Being gay in Jamaica means criminalization and violence.
I was born in Jamaica in 1971. I taught law there, and now I’m a senior policy analyst. I came to Canada in 2012. I moved because I married my husband. I was planning on moving to Canada eventually, but I had to leave rather abruptly because I received some death threats when my wedding was put on the front page of a Jamaican newspaper.
The law in Jamaica criminalizes same-gender intimacy with up to 10 years, and in 2012 we made it worse. You must register as a sex offender if convicted of same-gender intimacy, and have to carry a pass, and there’s a J$1,000,000 ($10,365) fine, or up to 12 months in prison, for each offence of not having your pass. This is due to the religious intolerance being whipped up by activists from the global north, who lost the culture war at home, and have now moved south.
My husband and I met at a conference in São Paulo in 2009, and connected professionally first. We got married in August 2011, the day after Jack Layton was buried, in Canada. By January 2012 a Jamaican newspaper had found one of our wedding photos and made it their front page news.
The newspaper came out on a Friday. Under the article, a former student of mine posted my schedule and my car. My husband is an ex-cop, and discovered with Interpol that my home was also known. They recommended I leave the house right away. I went into hiding. In a friend’s place. My passport was at the U.K. embassy that weekend, awaiting a visa to England, so I didn’t have a way to get out. The embassy reopened on Monday and I flew out the following day.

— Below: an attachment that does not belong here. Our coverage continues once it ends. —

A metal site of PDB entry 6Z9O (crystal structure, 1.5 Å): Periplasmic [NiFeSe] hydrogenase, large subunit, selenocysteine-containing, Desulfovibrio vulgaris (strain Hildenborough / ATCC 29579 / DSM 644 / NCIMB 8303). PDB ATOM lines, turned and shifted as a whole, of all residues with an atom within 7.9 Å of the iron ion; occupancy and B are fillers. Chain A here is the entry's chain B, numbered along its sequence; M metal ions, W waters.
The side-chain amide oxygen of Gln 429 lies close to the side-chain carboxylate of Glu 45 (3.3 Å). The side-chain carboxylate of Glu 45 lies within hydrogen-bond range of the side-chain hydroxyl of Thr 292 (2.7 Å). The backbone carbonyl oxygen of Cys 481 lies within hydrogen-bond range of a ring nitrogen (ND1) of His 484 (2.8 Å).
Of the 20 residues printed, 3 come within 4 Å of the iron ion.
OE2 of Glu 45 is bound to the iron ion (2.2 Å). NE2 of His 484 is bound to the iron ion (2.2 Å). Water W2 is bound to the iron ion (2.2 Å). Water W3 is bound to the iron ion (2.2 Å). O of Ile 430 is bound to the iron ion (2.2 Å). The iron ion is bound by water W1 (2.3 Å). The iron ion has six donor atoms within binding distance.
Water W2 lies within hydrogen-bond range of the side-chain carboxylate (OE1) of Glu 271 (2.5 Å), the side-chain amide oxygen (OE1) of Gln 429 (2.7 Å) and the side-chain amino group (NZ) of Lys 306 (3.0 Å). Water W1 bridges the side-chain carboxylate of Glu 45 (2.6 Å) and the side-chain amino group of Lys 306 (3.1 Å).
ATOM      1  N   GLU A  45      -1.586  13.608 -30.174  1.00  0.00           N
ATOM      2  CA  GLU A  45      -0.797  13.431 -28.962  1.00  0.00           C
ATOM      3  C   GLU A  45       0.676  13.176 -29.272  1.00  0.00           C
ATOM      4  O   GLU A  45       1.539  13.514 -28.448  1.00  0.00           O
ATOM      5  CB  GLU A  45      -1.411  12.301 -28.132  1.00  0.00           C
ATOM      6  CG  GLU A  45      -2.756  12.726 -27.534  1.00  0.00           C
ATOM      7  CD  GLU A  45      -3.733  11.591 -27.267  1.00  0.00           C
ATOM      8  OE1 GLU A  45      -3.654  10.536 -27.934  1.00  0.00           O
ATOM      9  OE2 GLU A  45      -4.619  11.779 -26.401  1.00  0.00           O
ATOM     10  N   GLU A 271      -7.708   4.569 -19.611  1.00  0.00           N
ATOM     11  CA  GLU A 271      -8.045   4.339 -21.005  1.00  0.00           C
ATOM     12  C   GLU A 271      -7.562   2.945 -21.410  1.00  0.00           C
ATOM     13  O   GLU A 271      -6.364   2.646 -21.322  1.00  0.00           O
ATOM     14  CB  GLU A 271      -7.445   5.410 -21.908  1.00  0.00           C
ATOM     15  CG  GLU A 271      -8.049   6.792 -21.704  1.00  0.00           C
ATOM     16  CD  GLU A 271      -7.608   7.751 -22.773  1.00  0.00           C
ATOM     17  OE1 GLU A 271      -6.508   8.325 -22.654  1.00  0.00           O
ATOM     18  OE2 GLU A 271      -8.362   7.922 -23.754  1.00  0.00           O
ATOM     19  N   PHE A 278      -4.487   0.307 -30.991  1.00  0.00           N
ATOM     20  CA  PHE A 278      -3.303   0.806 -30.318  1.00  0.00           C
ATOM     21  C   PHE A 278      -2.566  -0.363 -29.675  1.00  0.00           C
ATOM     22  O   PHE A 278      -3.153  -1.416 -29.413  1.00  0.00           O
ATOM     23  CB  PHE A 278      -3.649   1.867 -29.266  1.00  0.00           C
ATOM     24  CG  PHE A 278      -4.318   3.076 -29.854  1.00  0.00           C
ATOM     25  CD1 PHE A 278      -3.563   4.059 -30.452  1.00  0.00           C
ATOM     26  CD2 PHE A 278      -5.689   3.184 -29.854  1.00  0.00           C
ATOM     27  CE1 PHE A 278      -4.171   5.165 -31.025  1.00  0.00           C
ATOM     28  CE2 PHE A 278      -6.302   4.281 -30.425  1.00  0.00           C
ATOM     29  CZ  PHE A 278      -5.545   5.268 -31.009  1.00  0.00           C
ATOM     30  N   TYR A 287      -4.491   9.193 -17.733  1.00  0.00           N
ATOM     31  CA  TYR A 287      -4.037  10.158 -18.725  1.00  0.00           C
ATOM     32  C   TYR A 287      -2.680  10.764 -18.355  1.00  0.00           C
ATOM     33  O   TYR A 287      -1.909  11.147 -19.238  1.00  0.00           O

After a month, I decided I wanted to finish teaching my semester at the university. I didn’t want the homophobes to think they’d won. So I flew back to Jamaica every week to teach.
When the semester ended, I didn’t go back for a while. Then, I started doing work to challenge anti-gay laws in Jamaica. So I go back for that work, but with a security protocol. I also go back to visit my mother, who is unwell. I now try to go back at least once a month. But it’s like being a prisoner in your own country. I can’t go to social events. Once I was at a stop light in a car, and someone recognized me and was trying to call a crowd. I was able to get through just as the light changed. So I try to ensure my whereabouts are not known to the public.
When I came to Toronto, I discovered that I suffered from PTSD. I was afraid of being attacked. Every time I heard a Jamaican accent, I tensed, tried to “butch up.” I still don’t like to go out without my husband. After some time, though, I did get a little more comfortable. At least there’s redress here. Something happens, there’s redress.
Immigrants of Toronto is a weekly feature celebrating Toronto’s diversity as a vibrant city of immigrants, refugees, and newcomers, as told to Stephen Thomas.